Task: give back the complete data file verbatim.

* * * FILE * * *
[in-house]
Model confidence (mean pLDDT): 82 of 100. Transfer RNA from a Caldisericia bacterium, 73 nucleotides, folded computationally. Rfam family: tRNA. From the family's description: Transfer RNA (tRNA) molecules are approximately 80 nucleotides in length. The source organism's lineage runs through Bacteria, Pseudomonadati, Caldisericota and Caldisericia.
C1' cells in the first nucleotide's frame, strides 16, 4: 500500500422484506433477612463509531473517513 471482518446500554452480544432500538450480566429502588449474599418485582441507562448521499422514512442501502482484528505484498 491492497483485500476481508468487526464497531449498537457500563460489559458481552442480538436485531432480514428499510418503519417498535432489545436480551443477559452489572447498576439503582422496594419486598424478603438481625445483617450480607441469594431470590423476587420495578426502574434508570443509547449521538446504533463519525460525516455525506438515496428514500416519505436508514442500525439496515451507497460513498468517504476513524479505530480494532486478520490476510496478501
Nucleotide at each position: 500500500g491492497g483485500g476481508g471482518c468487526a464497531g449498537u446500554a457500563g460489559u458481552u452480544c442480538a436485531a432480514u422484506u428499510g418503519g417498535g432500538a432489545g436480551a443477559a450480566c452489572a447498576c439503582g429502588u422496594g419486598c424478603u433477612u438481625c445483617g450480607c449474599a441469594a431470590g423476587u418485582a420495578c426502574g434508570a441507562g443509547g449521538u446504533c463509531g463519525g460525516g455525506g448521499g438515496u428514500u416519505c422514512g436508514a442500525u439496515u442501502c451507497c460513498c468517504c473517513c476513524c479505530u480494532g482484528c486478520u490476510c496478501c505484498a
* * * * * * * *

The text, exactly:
[in-house]
Model confidence (mean pLDDT): 82 of 100. Transfer RNA from a Caldisericia bacterium, 73 nucleotides, folded computationally. Rfam family: tRNA. From the family's description: Transfer RNA (tRNA) molecules are approximately 80 nucleotides in length. The source organism's lineage runs through Bacteria, Pseudomonadati, Caldisericota and Caldisericia.
C1' cells in the first nucleotide's frame, strides 16, 4: 500500500422484506433477612463509531473517513 471482518446500554452480544432500538450480566429502588449474599418485582441507562448521499422514512442501502482484528505484498 491492497483485500476481508468487526464497531449498537457500563460489559458481552442480538436485531432480514428499510418503519417498535432489545436480551443477559452489572447498576439503582422496594419486598424478603438481625445483617450480607441469594431470590423476587420495578426502574434508570443509547449521538446504533463519525460525516455525506438515496428514500416519505436508514442500525439496515451507497460513498468517504476513524479505530480494532486478520490476510496478501
Nucleotide at each position: 500500500g491492497g483485500g476481508g471482518c468487526a464497531g449498537u446500554a457500563g460489559u458481552u452480544c442480538a436485531a432480514u422484506u428499510g418503519g417498535g432500538a432489545g436480551a443477559a450480566c452489572a447498576c439503582g429502588u422496594g419486598c424478603u433477612u438481625c445483617g450480607c449474599a441469594a431470590g423476587u418485582a420495578c426502574g434508570a441507562g443509547g449521538u446504533c463509531g463519525g460525516g455525506g448521499g438515496u428514500u416519505c422514512g436508514a442500525u439496515u442501502c451507497c460513498c468517504c473517513c476513524c479505530u480494532g482484528c486478520u490476510c496478501c505484498a